Microsoft joins Open Invention Network: New age of open source for the tech giant?
Stop the presses. Microsoft open sourced 60,000 patents and joined the Open Invention Network. Is this a natural progression of open source? Has the infamous company changed their song and tune? Time to focus on the positives: open source is here to stay.
Do you remember the infamous quote by former Microsoft CEO Steve Ballmer about open source? Back in 2001 Ballmer said unfavorable things about Linux and the concept of open source, calling it a “cancer”. (However, it is worth noting that the tides changed in 2016 when Ballmer reconsidered his position and came out in support of Linux.)
Since the early 2000’s, this controversial stance changed. The ubiquitous company occasionally dipped its toe into open source.
But now it’s official: Microsoft joined the Open Invention Network (OIN).
SEE ALSO: Securing the future of open source
Adding to the open source pool
A massive 60,000 Microsoft-owned patents are now open source. The CEO of the Open Invention Network made a statement about this event. “This is everything Microsoft has, and it covers everything related to older open-source technologies such as Android, the Linux kernel, and OpenStack; newer technologies such as LF Energy and HyperLedger, and their predecessor and successor versions.”
Welcome to the community Microsoft! OIN is a “shared defensive patent pool with the mission to protect Linux”. Several thousand of other organizations are also committed to their OIN membership, including big names such as Sony, Red Hat, Google, and IBM to name just a few.
From their website’s “about us” page:
Open source software has been one of the greatest sources of innovation. Open source developers have built excellent software solutions for business, education and personal use. Free and open source programs give companies, schools, governments and users more choices, ensuring that they are getting the best possible technology for their needs. Unfortunately, the last decade has seen an enormous rise in software patent suits. Open source developers aren’t any more immune to this threat than other software vendors. However, the culture and innovation modality of open source software, based on engagement and sharing, made it natural to build a collective defensive solution to protect and enable it.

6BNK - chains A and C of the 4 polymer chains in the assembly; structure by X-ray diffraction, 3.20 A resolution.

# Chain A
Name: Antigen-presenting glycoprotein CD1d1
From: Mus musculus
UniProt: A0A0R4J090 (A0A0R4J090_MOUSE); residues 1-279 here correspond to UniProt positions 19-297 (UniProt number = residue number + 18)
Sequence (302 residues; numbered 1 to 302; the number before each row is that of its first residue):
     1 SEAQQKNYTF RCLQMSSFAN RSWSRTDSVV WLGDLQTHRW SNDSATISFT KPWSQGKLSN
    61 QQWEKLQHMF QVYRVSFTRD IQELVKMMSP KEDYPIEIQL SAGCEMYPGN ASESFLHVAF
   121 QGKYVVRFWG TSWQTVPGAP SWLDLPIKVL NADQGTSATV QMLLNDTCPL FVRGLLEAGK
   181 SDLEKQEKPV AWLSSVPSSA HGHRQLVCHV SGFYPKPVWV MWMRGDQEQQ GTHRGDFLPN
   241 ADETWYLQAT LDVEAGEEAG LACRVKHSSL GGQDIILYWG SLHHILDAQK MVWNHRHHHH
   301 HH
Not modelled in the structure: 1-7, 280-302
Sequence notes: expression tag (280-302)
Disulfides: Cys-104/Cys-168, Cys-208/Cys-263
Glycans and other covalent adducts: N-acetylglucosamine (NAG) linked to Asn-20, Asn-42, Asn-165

A change of heart?
Of course, no move by Microsoft is without its criticism and speculation as to whether or not this is a sincere move is up to the reader.
Money talks: Yahoo! Finance reports that in 2013, Microsoft made an estimated $2 billion a year from Android patent royalties. The loss of that money is nothing to take lightly.
On the announcement blog, Erich Andersen admits that bad blood in the past may create skepticism:
We know Microsoft’s decision to join OIN may be viewed as surprising to some; it is no secret that there has been friction in the past between Microsoft and the open source community over the issue of patents. For others who have followed our evolution, we hope this announcement will be viewed as the next logical step for a company that is listening to customers and developers and is firmly committed to Linux and other open source programs.
However, Andersen is also positive about the future and evolution of the company and the landscape of software as a whole. Collaboration is key, even between major rivals such as Microsoft and Google or just frameworks and programming languages.
Here at JAXenter we are avid supporters of open source and take a stance of cautious optimism. These 60,000 patents are a cause for celebration. (Might this also finally put some worries to rest about Microsoft’s GitHub acquisition?)
Let us momentarily put aside our conflicting feelings about the tech giant. Microsoft joining OIN is hopefully a sign of more to come.
One thing is for certain: open source is here to stay.